In this case the toys are the characters, and in "Onward" the main characters are two elves named Ian (Tom Holland) and Barley (Chris Pratt), both of whom grew up in a fantasy world where no one uses magic anymore because technology is easier and safer.  It's where a centaur will drive a car over galloping, the unicorns act more like stray cats than majestical beings, and a tavern once owned by the fiercest adventurer in all the land has been converted to a family restaurant that reminds us more of Chuck E. Cheese than what you would find in the taverns on "Game of Thrones."  As you look objectively at these situations you can appreciate the idea behind them, yet you are frustrated that you are essentially watching a fantasy world that (by design) is lazy and milquetoast.  The world is so milquetoast, in fact, that the boys are then surprised to find a staff left behind by their father, with a spell that would bring in back to life for one day.

Ian never even met his father, so this was a strong setup.  Sadly, the spell is botched and the only part of him they manage to bring back is his two legs, and need to go on a quest to find a crystal to bring the rest of him back for the remainder of the day.  This is where I started to lose it.  I know this is a movie made for families, but Pixar has never been one to shy away from bleak realities and heart crushing moments.  I feel that a movie where the two boys actually get to spend a real day with their deceased dad would have opened the door to many possibilities.  How would he react to them?  Would Ian like his dad?  Would their dad react poorly at what has become of the world?  So many wasted possibilities.  And for what?  Another buddy road comedy that Pixar built their studio upon (and has made better in the past)?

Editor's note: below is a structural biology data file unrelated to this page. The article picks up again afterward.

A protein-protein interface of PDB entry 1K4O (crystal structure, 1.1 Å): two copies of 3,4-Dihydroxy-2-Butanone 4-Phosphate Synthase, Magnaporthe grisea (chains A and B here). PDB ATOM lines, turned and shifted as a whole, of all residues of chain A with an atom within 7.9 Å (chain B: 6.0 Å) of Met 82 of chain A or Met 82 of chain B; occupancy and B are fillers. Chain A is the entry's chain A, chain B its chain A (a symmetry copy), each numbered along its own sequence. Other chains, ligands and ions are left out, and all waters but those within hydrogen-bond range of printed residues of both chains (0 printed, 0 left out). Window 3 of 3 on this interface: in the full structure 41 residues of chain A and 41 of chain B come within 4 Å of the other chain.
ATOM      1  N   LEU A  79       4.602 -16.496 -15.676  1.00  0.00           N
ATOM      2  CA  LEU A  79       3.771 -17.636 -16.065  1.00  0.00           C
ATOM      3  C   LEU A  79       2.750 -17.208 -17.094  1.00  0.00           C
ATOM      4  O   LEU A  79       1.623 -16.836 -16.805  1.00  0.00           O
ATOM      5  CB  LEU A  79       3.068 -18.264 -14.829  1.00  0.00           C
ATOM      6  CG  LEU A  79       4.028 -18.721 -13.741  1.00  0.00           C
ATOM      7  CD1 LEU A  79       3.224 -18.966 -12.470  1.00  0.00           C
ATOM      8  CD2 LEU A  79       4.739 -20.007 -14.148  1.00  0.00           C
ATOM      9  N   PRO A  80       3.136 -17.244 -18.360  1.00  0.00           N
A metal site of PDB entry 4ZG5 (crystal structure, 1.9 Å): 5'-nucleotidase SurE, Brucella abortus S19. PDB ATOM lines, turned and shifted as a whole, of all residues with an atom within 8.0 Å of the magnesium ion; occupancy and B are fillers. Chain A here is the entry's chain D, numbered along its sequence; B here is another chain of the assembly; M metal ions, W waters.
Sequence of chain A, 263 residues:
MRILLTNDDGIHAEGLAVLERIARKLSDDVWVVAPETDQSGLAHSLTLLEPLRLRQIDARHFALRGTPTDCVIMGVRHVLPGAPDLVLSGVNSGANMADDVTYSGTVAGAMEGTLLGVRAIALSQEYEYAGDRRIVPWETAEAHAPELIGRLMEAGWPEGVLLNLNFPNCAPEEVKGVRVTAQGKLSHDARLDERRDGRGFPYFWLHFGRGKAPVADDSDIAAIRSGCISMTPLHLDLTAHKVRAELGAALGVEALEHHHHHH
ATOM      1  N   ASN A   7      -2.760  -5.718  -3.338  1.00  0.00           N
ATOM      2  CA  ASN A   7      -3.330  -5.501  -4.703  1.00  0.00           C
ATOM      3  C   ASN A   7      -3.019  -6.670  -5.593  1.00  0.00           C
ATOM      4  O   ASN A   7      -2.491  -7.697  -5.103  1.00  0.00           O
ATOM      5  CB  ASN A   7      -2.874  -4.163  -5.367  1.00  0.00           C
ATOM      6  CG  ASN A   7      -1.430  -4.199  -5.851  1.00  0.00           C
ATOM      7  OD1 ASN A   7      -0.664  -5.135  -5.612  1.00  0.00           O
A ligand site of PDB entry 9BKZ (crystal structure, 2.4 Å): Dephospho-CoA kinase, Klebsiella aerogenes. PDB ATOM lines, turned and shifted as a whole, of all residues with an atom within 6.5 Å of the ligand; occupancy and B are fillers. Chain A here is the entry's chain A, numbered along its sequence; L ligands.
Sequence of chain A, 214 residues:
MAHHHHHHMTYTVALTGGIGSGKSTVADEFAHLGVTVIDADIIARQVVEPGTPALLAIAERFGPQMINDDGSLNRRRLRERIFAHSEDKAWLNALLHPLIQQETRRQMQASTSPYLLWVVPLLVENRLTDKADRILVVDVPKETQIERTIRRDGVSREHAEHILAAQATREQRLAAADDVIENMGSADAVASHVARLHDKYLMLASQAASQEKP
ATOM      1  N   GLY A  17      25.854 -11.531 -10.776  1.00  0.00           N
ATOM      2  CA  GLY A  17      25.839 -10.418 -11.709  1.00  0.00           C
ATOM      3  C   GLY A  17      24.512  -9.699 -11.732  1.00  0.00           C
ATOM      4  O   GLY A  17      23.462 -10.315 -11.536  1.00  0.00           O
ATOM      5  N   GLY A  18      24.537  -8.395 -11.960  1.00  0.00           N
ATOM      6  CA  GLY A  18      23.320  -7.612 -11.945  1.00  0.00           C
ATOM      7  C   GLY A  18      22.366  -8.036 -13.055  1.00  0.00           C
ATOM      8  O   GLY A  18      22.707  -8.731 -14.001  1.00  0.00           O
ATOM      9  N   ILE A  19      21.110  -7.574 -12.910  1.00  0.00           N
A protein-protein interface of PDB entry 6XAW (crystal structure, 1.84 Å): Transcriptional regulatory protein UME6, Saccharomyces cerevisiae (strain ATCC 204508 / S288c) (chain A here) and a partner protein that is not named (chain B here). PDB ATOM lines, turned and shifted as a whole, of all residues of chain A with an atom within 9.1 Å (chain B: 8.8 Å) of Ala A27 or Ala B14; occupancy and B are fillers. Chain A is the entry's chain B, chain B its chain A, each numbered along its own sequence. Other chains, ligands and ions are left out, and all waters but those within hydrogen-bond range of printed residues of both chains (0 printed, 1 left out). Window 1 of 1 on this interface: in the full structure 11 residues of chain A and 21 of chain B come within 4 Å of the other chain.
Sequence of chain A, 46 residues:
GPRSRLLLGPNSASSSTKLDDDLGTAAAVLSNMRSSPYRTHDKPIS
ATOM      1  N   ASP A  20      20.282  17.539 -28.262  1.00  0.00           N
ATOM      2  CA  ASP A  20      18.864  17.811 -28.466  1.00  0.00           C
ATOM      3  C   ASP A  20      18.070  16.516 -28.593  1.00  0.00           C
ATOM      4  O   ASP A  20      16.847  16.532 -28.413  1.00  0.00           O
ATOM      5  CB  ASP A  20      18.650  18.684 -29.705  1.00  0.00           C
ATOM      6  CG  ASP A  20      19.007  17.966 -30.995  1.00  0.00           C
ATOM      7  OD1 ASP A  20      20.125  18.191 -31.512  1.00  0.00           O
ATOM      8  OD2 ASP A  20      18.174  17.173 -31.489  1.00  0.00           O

I mean...to the films credit, this isn't a BAD film by any stretch!  I just find it terribly uninteresting and enjoying what my imagination came up with better.  That's not what Pixar films do.  Pixar worlds literally pull you into the world they created.  They take you to places you've never been and make you feel emotions you don't expect to.  The ending has a little of that, but is that enough when the movie opens by promising you Disneyland and ends up giving you Knott's Berry Farm?  I don't know, maybe on another day I would have been more sucked in by this.  I will certainly give it credit for not being a sequel.  However, "Onward" gives us all the predicable story troops they mastered in the past all while holding back a magical experience right before our eye's.  Call me difficult to please, but if their heart isn't in it I'd rather they work on a soulless cash grab.

Parents, though the topic of death is brought up, I don't think this is the most heartbreaking mention of the topic in a Pixar film.  The movie is otherwise very safe, so I'm confused by the PG rating.  Recommended for ages 5 and up..